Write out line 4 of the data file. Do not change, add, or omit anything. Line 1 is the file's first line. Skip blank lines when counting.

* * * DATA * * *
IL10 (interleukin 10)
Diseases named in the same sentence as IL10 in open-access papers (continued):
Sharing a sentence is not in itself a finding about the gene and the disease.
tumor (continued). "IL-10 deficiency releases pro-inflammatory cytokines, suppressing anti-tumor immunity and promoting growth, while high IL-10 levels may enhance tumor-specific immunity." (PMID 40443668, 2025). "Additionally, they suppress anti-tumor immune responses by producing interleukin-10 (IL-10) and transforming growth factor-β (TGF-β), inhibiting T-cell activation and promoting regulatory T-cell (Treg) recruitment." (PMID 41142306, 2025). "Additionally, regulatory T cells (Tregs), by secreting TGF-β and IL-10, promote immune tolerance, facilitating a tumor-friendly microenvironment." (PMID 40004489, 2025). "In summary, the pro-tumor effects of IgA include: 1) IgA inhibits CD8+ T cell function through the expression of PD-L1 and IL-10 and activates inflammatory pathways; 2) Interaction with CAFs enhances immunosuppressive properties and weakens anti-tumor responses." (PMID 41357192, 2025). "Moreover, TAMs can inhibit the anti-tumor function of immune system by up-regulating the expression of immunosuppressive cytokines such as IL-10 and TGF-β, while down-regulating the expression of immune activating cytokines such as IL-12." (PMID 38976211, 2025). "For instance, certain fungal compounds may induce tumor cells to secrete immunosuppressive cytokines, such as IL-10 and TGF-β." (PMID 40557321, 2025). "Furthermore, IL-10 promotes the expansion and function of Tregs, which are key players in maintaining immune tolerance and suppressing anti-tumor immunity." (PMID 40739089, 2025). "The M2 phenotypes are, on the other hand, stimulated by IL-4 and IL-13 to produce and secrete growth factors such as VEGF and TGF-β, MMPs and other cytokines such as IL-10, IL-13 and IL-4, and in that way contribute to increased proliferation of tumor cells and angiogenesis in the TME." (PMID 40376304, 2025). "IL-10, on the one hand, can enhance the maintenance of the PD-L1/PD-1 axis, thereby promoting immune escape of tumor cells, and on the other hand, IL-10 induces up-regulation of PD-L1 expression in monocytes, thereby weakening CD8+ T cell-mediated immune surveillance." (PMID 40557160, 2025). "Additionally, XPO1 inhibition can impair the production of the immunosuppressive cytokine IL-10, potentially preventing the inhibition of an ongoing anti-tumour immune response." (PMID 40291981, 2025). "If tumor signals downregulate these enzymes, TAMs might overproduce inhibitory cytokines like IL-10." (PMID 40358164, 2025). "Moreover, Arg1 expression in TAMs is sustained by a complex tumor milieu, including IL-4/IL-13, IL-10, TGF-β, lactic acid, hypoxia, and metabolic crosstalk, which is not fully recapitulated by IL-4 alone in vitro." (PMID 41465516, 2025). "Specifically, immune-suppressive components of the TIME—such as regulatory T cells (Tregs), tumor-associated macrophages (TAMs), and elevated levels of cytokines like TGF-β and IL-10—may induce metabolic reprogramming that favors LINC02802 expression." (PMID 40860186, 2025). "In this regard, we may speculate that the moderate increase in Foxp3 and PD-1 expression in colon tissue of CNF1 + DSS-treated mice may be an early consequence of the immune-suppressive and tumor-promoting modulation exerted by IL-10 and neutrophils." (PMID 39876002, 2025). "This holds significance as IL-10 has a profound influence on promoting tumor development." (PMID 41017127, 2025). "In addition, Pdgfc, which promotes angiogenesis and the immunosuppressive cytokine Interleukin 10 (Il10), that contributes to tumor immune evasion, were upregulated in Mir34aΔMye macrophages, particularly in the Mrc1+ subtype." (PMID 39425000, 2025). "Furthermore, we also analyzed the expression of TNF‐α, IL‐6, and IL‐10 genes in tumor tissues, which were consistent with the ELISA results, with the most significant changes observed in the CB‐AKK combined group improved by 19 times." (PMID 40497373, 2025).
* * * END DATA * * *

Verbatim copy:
tumor (continued). "IL-10 deficiency releases pro-inflammatory cytokines, suppressing anti-tumor immunity and promoting growth, while high IL-10 levels may enhance tumor-specific immunity." (PMID 40443668, 2025). "Additionally, they suppress anti-tumor immune responses by producing interleukin-10 (IL-10) and transforming growth factor-β (TGF-β), inhibiting T-cell activation and promoting regulatory T-cell (Treg) recruitment." (PMID 41142306, 2025). "Additionally, regulatory T cells (Tregs), by secreting TGF-β and IL-10, promote immune tolerance, facilitating a tumor-friendly microenvironment." (PMID 40004489, 2025). "In summary, the pro-tumor effects of IgA include: 1) IgA inhibits CD8+ T cell function through the expression of PD-L1 and IL-10 and activates inflammatory pathways; 2) Interaction with CAFs enhances immunosuppressive properties and weakens anti-tumor responses." (PMID 41357192, 2025). "Moreover, TAMs can inhibit the anti-tumor function of immune system by up-regulating the expression of immunosuppressive cytokines such as IL-10 and TGF-β, while down-regulating the expression of immune activating cytokines such as IL-12." (PMID 38976211, 2025). "For instance, certain fungal compounds may induce tumor cells to secrete immunosuppressive cytokines, such as IL-10 and TGF-β." (PMID 40557321, 2025). "Furthermore, IL-10 promotes the expansion and function of Tregs, which are key players in maintaining immune tolerance and suppressing anti-tumor immunity." (PMID 40739089, 2025). "The M2 phenotypes are, on the other hand, stimulated by IL-4 and IL-13 to produce and secrete growth factors such as VEGF and TGF-β, MMPs and other cytokines such as IL-10, IL-13 and IL-4, and in that way contribute to increased proliferation of tumor cells and angiogenesis in the TME." (PMID 40376304, 2025). "IL-10, on the one hand, can enhance the maintenance of the PD-L1/PD-1 axis, thereby promoting immune escape of tumor cells, and on the other hand, IL-10 induces up-regulation of PD-L1 expression in monocytes, thereby weakening CD8+ T cell-mediated immune surveillance." (PMID 40557160, 2025). "Additionally, XPO1 inhibition can impair the production of the immunosuppressive cytokine IL-10, potentially preventing the inhibition of an ongoing anti-tumour immune response." (PMID 40291981, 2025). "If tumor signals downregulate these enzymes, TAMs might overproduce inhibitory cytokines like IL-10." (PMID 40358164, 2025). "Moreover, Arg1 expression in TAMs is sustained by a complex tumor milieu, including IL-4/IL-13, IL-10, TGF-β, lactic acid, hypoxia, and metabolic crosstalk, which is not fully recapitulated by IL-4 alone in vitro." (PMID 41465516, 2025). "Specifically, immune-suppressive components of the TIME—such as regulatory T cells (Tregs), tumor-associated macrophages (TAMs), and elevated levels of cytokines like TGF-β and IL-10—may induce metabolic reprogramming that favors LINC02802 expression." (PMID 40860186, 2025). "In this regard, we may speculate that the moderate increase in Foxp3 and PD-1 expression in colon tissue of CNF1 + DSS-treated mice may be an early consequence of the immune-suppressive and tumor-promoting modulation exerted by IL-10 and neutrophils." (PMID 39876002, 2025). "This holds significance as IL-10 has a profound influence on promoting tumor development." (PMID 41017127, 2025). "In addition, Pdgfc, which promotes angiogenesis and the immunosuppressive cytokine Interleukin 10 (Il10), that contributes to tumor immune evasion, were upregulated in Mir34aΔMye macrophages, particularly in the Mrc1+ subtype." (PMID 39425000, 2025). "Furthermore, we also analyzed the expression of TNF‐α, IL‐6, and IL‐10 genes in tumor tissues, which were consistent with the ELISA results, with the most significant changes observed in the CB‐AKK combined group improved by 19 times." (PMID 40497373, 2025).